I feel a lot of furries need to accept that sex plays an integral part of their community and thus separates them significantly enough from other sci-fi communities as to make them more adult-oriented than others. To compress the concepts of the community into a single sentence, furries are essentially neo-hippies with tails, and this is something to be applauded.

pscylkzin #26 11:42 AM Monday, Mar 8, 2010 Reply

The furry fandom is one of the most expressive, creative and original subcultures out there. Trekkies, Harry Potter, Twilight, Anime, etc.. all of these revolve around an existing franchise and story, whereas the furry fandom is simply a love for animals with human traits. I would consider anyone who has a like for furries to be gifted to have such an enthusiastic adoration for something so flexible and fun.

Decay #27 11:46 AM Monday, Mar 8, 2010 Reply

I'll agree it's naive, but very well-written and would be a nice introduction to give anyone curious about what furry is.

It's unfortunately also a subculture that attracts a lot of weirdoes, for the perceived acceptance it offers.

Anon #28 11:50 AM Monday, Mar 8, 2010 Reply

I'm a furry artists and I've been part of the furry fandom for 7 years.

My observation is that in any given fandom or group that uses the internet to anonymise the participants (Chatroulette too!), then a small minority will become exceptionally loud and public about their kinks and fetishes, and that minority will always influence the general public into an expectation that such behaviour is the norm.

Most furs hang out for the social aspect and the light roleplay of being something other than plain human.

I run a virtual tavern on FurryMuck and from observation over the better part of a decade, I can say that on the whole people are quite content to hang around roleplaying their furry persona (Fursona), drinking tea and talking about games, TV, films, the news, what they'd like for dinner - pretty much the exact same thing that anyone would talk about around the water cooler.

Anon #29 12:01 PM Monday, Mar 8, 2010 Reply

@Farx (#5):

Sex is indeed a part of the fandom, but I don't see where Jaded tried to pretend that it's not. The trouble is, much of the media sensationalism revolving around the furry fandom these days paints the fandom as being nothing BUT sexual deviants, and that is not the case.

For some people in the fandom, sex is incredibly important. But then again, how many of those people might have researched the fandom because they saw a "documentary" on it, or read an article about it, and thought there might be something in it for them, sexually? The furry fandom welcomes people with open arms and doesn't turn people away. This can be both a good and a bad thing.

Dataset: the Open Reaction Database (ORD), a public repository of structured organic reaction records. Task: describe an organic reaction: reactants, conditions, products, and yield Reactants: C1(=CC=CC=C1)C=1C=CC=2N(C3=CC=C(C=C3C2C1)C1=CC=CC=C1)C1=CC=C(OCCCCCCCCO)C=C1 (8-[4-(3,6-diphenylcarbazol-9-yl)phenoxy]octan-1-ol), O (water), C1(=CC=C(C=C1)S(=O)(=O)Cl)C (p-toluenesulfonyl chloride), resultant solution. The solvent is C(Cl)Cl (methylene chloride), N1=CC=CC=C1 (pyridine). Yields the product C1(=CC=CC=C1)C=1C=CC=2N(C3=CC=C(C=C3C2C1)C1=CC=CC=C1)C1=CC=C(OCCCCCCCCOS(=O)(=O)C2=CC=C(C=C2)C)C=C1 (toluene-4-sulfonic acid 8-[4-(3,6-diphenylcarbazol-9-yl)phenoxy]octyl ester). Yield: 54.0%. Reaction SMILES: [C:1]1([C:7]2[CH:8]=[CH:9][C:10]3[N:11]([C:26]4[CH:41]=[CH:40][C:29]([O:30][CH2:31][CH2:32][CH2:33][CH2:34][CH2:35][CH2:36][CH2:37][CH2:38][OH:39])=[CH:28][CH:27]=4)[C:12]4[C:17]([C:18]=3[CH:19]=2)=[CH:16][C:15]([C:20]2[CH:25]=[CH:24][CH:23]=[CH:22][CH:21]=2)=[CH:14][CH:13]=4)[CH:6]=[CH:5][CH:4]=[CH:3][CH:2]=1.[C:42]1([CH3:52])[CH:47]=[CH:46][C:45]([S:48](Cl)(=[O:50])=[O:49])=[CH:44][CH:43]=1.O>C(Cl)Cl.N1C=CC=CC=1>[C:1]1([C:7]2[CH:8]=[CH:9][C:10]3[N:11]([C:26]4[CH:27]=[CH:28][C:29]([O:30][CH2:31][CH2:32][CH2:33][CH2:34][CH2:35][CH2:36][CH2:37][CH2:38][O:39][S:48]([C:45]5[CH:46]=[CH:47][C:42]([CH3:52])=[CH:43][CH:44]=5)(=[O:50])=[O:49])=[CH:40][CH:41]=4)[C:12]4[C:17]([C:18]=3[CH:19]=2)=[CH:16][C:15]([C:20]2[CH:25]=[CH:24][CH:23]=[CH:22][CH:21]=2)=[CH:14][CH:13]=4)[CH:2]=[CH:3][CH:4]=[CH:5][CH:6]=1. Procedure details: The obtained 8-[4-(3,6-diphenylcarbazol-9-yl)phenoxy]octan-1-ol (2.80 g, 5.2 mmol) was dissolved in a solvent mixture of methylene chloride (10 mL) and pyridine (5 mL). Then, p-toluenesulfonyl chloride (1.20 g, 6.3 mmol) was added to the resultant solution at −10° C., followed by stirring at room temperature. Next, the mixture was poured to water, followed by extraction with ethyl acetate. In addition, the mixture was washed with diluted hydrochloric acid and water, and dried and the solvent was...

I, too, have been a part of the furry fandom for many years (since 1996 "officially", even longer than that if you include "furry" role-playing as a child) and it has never been a sexual thing for me. The thought never even crossed my mind! And I'm not the only one to feel this way; for many of my friends, it's not sexual either.

It's going to be a part of pretty much any subgroup or fandom, so flat-out saying "it doesn't exist" is simply incorrect. But saying it's the primary focus is also incorrect. This is one of the great things about fandoms: it is what you make of it. If the sex is the most important thing to you, then by all means, find those of like mind and partake. But in the meantime, please don't paint us all with the same brush; many of us have other focuses ourselves.

Swatcher #30 12:15 PM Monday, Mar 8, 2010 Reply

Totally agreed with BookGuy and fatwomenhavecurves here. Furry fandom is full of creative fetishists that make the nerds with so-called regular sex lives really uncomfortable. But we're all just regular people with similar proclivities.

The meme goes that furry used to be some innocent nerd get-together and that the perverts "stole it" away and corrupted it. Like superhero and sci-fi fandom, there have always been people who extend their interests to the bedroom. Who cares?

Fetish furries are not only proud of being sexual deviants, they're insanely creative and artistic about the ways they go about expressing it. Stories, drawings, sculptures, costumes, roleplay... I've never seen raw, human sexuality, deviant and vanilla together, with such normalcy as I have in the fandom. Part of what I appreciate about it is that people don't make a huge deal about who's normal and who's a pervert, we're all just regular human beings who pretend to be animals sometimes because it's fun.